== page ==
WISPRO Expert Corner 2020/06/19

June 19th, 2020 ‧ 2 min read

The Innovation Patent System of Australia Will Be Phased out in 2021.

The Innovation Patent System of Australia Will Be Phased out

The innovation patent system of Australia will be phased out on Aug 25th, 2021, inventors will no longer be able to apply for innovation patents in Australia after this date. Compared to the standard patent system, the innovation patent system is an alternative patent system in Australia that does not need substantial examination and an 8-year lifespan. The innovation patent system is comparable to the “utility model” patents of Taiwan, China, and Germany. The innovation patent used to be an inexpensive solution for individual inventors or SMEs to obtain patent protection in Australia. However, because there is no substantial examination, the quality of the innovation patent is often doubtful.

WISPRO manager, Chester Su, suggests that when seeking patent protection internationally, inventors should have a general knowledge of different patents in various countries. Inventors should also carefully evaluate the pros and cons of different types of patents, and whether they are appropriate for the subject matter. Innovation patents or utility model patents may be inexpensive, but they are not examined; therefore, the patent quality may be questionable. Standard patents may be more expensive, but they would be examined by the patent office, thus potentially having better quality.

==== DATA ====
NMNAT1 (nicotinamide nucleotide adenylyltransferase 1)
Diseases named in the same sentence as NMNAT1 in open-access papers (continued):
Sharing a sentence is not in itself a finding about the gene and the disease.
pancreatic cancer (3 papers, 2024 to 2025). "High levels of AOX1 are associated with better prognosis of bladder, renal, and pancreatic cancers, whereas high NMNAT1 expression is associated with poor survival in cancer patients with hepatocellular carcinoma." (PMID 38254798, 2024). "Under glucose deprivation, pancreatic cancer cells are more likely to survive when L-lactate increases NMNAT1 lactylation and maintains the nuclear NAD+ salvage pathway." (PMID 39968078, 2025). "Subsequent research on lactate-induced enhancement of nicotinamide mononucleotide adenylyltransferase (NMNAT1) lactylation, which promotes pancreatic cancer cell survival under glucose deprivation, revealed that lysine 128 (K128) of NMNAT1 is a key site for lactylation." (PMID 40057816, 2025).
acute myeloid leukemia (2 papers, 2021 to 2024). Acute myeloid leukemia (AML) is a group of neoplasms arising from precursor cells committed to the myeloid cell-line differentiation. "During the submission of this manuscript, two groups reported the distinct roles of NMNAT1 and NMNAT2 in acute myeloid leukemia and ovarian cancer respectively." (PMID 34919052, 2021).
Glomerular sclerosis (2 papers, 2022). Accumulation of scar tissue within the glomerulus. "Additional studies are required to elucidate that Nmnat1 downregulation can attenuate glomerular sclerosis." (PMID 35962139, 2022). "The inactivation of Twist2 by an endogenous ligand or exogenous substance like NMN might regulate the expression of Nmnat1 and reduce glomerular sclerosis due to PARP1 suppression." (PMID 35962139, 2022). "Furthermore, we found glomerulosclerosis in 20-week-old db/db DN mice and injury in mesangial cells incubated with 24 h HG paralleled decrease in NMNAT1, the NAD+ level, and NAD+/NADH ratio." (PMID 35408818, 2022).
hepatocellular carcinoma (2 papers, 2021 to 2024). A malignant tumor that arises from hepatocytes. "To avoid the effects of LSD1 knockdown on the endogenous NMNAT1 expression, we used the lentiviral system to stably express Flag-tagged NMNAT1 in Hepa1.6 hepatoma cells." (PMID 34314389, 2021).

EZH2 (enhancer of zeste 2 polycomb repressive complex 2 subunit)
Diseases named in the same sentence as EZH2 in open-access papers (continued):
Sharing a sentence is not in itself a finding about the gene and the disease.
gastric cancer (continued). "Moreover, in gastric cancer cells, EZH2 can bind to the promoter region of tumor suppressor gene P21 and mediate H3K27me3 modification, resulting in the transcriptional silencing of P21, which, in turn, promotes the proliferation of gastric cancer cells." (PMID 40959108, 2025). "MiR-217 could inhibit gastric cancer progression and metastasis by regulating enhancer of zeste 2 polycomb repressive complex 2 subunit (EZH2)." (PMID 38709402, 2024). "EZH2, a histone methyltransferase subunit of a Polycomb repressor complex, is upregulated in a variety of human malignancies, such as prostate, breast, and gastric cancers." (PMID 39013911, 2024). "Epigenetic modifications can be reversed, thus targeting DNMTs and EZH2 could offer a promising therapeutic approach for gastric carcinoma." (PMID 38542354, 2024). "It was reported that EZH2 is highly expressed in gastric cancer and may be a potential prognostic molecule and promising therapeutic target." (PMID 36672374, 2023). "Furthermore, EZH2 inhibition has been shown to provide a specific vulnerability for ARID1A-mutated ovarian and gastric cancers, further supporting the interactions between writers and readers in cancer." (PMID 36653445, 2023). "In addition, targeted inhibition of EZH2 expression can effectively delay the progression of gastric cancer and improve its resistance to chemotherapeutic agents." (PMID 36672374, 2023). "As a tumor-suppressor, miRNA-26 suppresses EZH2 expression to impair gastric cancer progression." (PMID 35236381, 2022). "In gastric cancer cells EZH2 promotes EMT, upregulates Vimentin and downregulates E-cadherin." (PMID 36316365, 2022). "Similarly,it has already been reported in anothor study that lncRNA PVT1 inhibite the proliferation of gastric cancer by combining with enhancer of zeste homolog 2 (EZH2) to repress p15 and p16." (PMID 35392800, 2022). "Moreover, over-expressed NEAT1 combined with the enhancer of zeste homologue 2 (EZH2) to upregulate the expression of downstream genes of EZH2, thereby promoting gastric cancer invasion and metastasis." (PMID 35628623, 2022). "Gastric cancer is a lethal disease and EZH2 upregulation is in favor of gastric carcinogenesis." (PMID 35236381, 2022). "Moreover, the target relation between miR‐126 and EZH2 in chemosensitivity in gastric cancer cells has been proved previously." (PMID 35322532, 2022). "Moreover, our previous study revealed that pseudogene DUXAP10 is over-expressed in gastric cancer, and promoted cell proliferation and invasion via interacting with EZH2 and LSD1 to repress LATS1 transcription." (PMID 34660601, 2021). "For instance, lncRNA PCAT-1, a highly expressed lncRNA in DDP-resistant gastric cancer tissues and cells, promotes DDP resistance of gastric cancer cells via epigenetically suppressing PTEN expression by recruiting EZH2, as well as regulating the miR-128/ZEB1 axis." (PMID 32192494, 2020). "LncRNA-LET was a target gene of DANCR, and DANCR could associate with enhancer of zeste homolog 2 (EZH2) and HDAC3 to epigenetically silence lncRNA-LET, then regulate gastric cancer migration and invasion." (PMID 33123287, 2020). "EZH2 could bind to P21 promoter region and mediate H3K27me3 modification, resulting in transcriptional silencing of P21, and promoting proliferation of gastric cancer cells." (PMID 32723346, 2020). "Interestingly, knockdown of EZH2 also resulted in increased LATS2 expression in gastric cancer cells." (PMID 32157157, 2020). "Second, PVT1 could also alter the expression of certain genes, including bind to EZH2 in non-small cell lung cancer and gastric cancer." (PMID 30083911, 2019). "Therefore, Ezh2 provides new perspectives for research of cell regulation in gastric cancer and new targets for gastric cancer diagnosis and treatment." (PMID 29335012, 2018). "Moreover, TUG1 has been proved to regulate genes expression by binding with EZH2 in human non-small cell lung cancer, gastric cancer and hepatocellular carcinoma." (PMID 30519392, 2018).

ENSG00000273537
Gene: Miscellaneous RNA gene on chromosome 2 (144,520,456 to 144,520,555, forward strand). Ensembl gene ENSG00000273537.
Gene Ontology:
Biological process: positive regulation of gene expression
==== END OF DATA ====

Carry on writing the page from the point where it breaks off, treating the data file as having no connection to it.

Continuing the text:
What is WSOU UP to and Who are Their Next Targets?


By now, you have probably heard of WSOU Investments, LLC. In the past few years, they have taken on well-known corporations, including Microsoft, Dell, ZTE, and Huawei, with over 90 patent litigations.

Who else is on WSOU’s radar for its next round of campaigns? By looking through Patentcloud’s Due Diligence, besides the four companies already targeted, other targeted companies may include Apple, Corning, Samsung, and Sony.

Can Fingerprint on Display Stimulate the Growth of CMOS Image Sensors?

Photo credit:Goodix

The CMOS image sensor (CIS) has been a trending semiconductor product within the last decade, with sales quadrupling between 2010 and 2019, reaching $18.4 billion. However, this strong annual growth might cease in 2020. Due to the COVID-19 pandemic, CMOS image sensor sales are predicted to either drop or remain unchanged.

CIS is a crucial component in the optical recognition of “Fingerprint on Display (FoD).” Lawsuits between Goodix—the leading player in FoD—and its competitors imply that FoD might soon be widely featured in mobile phones. This demand should stimulate the growth of CIS.

Chester Su
Chester Su



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